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Rail News: Federal Legislation & Regulation
Foxx: Freight projections underscore need for better infrastructure
The number of freight tons moving across the United States is estimated to increase 40 percent and the value of freight will almost double over the next three decades, U.S. Transportation Secretary Anthony Foxx announced yesterday.
In his Fast Lane blog, the secretary noted that the latest freight projections from the U.S. Department of Transportation's Bureau of Transportation Statistics (BTS) and Federal Highway Administration (FHWA) show that in 2015, nearly 18.1 billion tons of goods — worth about $19.2 trillion — moved across the nation. On a daily basis, that amounts to about 49 million tons of goods valued at more than $53 million that are moved on the U.S. transportation system, the secretary said.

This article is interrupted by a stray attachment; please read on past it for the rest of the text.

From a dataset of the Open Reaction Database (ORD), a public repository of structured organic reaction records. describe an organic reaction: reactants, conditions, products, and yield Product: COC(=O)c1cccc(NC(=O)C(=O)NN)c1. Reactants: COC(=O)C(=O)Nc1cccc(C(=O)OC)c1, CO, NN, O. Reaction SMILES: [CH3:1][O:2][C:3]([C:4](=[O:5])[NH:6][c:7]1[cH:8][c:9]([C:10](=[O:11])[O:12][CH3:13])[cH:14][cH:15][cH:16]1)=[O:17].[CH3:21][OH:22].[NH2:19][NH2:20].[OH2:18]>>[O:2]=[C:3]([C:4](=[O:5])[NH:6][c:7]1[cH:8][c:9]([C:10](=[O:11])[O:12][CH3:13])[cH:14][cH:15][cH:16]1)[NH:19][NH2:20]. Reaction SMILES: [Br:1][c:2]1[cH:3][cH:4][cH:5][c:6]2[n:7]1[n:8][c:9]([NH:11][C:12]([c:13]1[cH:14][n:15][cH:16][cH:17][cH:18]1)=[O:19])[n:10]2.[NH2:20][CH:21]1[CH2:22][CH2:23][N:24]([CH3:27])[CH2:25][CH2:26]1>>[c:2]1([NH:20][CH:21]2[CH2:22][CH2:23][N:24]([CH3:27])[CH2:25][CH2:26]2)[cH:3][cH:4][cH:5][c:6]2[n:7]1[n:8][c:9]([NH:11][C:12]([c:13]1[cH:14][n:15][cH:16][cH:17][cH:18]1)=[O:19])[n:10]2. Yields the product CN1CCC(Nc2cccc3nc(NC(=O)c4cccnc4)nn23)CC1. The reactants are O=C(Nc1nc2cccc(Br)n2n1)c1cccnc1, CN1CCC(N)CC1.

The BTS/FHWA projection of 40 percent growth reinforces the need to boost the nation's freight capacity, Foxx said.
"For a freight system that already struggles to meet that level of activity, 40 percent growth poses a significant challenge. Even more eye-opening, today's projections also feature a High Growth path that anticipates nearly 57 percent growth," he wrote.
The new long-term surface transportation law — known as the FAST Act — contains several provisions that address the nation's freight capacity, he noted. And last week, the U.S. Department of Transportation announced the availability of $800 million in the new FASTLANE grant program for freight projects.
Also, President Obama's proposed fiscal-year 2017 budget includes $98 million in transportation investments, Foxx noted.
Contact Progressive Railroading editorial staff.